Mar­ket view

Classic Car Weekly (UK) - - Contents - by Richard Bar­nett

I know I’m not alone in won­der­ing if chil­dren should be al­lowed into an auc­tion: I’ve been to many sales where over-in­dul­gent par­ents think it’s en­tirely per­mis­si­ble to al­low their off­spring to run amok in the sale room. But not only that – to treat the in­te­ri­ors of cars be­ing of­fered as some sort of ad­ven­ture play­ground.

While it doesn’t seem to hap­pen as much as when I started writ­ing th­ese pages seven years ago, it’s not un­usual to see a spoilt child jump­ing up and down on the seats, per­sist in open­ing and clos­ing the doors and mess­ing around with the switchgear.

For any reg­u­lar punter it’s frus­trat­ing, but imag­ine if that was your car you’d en­tered into an auc­tion, in good faith. While be­ing ex­tremely an­noyed with par­ents, I also sym­pa­thise with auc­tion staff. It’s a sit­u­a­tion that needs han­dling with diplo­macy as we all know just how a sim­per­ing par­ent can act if their child is getting a well de­served telling-off. Now with the school hol­i­days upon us let’s hope par­ent pun­ters don’t treat an auc­tion as a chil­dren’s ac­tiv­ity cen­tre. It isn’t. Ever.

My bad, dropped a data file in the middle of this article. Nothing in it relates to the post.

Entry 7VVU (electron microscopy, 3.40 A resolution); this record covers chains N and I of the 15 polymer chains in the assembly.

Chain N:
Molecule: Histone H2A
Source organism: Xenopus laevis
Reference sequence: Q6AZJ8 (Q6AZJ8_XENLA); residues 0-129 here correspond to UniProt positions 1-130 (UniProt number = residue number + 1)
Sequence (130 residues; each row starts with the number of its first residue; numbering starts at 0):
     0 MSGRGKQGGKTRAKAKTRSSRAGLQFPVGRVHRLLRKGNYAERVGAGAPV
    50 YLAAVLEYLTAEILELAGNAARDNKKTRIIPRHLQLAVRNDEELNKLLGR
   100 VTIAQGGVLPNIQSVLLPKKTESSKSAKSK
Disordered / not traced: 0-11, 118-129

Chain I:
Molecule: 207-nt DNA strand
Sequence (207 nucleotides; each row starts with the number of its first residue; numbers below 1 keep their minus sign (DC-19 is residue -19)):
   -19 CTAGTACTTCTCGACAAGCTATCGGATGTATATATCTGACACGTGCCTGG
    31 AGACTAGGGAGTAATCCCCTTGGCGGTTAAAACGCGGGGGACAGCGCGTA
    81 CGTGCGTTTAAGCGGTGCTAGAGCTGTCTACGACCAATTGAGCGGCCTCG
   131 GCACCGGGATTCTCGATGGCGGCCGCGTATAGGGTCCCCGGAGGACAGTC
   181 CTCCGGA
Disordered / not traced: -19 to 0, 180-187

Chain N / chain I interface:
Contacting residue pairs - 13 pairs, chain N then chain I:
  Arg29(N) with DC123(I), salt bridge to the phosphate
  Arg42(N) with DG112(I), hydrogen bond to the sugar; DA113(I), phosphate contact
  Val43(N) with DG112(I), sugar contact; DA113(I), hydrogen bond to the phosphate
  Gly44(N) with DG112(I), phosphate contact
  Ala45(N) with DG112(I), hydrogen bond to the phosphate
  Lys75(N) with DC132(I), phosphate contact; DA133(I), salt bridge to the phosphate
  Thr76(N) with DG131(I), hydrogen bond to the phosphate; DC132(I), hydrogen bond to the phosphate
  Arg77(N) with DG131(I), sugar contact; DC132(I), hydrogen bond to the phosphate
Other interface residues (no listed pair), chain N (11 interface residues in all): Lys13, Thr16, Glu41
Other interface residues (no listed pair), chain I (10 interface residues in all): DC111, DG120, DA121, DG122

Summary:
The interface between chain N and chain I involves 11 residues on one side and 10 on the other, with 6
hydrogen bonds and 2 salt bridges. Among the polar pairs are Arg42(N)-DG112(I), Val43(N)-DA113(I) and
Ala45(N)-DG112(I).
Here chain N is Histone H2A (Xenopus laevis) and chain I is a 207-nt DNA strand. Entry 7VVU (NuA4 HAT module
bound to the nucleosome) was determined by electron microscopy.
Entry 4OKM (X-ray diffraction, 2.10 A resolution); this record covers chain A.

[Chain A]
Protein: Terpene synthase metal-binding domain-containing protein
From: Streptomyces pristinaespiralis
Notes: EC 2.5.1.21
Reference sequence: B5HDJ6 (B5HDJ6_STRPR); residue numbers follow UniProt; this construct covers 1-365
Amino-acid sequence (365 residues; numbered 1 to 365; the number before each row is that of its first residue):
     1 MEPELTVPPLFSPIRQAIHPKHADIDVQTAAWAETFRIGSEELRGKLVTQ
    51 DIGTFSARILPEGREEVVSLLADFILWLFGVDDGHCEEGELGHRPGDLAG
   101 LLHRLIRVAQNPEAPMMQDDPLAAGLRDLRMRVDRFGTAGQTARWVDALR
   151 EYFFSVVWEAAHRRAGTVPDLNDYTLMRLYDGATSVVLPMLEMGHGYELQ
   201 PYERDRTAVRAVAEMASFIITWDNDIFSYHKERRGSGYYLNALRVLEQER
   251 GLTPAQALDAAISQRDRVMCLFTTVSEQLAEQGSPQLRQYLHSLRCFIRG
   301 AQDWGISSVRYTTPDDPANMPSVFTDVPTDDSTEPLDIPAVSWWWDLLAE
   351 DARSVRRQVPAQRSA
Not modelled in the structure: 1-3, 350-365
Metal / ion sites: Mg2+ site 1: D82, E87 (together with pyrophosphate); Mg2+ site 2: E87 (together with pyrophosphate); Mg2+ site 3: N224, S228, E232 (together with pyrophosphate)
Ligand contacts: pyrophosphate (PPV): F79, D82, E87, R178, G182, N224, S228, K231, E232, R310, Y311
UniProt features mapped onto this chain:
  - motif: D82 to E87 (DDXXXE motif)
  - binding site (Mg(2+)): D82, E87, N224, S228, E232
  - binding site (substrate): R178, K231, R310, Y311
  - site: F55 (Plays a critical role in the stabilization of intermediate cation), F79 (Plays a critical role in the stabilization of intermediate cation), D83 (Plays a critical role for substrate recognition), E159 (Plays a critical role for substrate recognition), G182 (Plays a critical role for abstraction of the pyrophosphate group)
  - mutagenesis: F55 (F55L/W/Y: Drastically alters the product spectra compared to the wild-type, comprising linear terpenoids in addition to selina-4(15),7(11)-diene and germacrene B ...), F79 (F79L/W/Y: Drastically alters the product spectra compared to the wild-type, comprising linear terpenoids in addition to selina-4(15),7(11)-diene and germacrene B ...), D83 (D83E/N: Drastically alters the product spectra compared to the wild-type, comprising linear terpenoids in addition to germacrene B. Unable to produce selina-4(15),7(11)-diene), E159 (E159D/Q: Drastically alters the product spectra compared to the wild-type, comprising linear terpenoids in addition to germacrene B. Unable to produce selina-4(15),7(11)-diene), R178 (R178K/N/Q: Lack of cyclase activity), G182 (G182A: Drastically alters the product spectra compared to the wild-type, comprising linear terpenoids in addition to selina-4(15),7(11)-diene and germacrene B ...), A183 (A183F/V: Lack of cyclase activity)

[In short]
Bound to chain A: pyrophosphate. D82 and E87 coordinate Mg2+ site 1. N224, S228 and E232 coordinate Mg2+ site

‘Par­ent pun­ters should not treat car auc­tions as ac­tiv­ity cen­tres’

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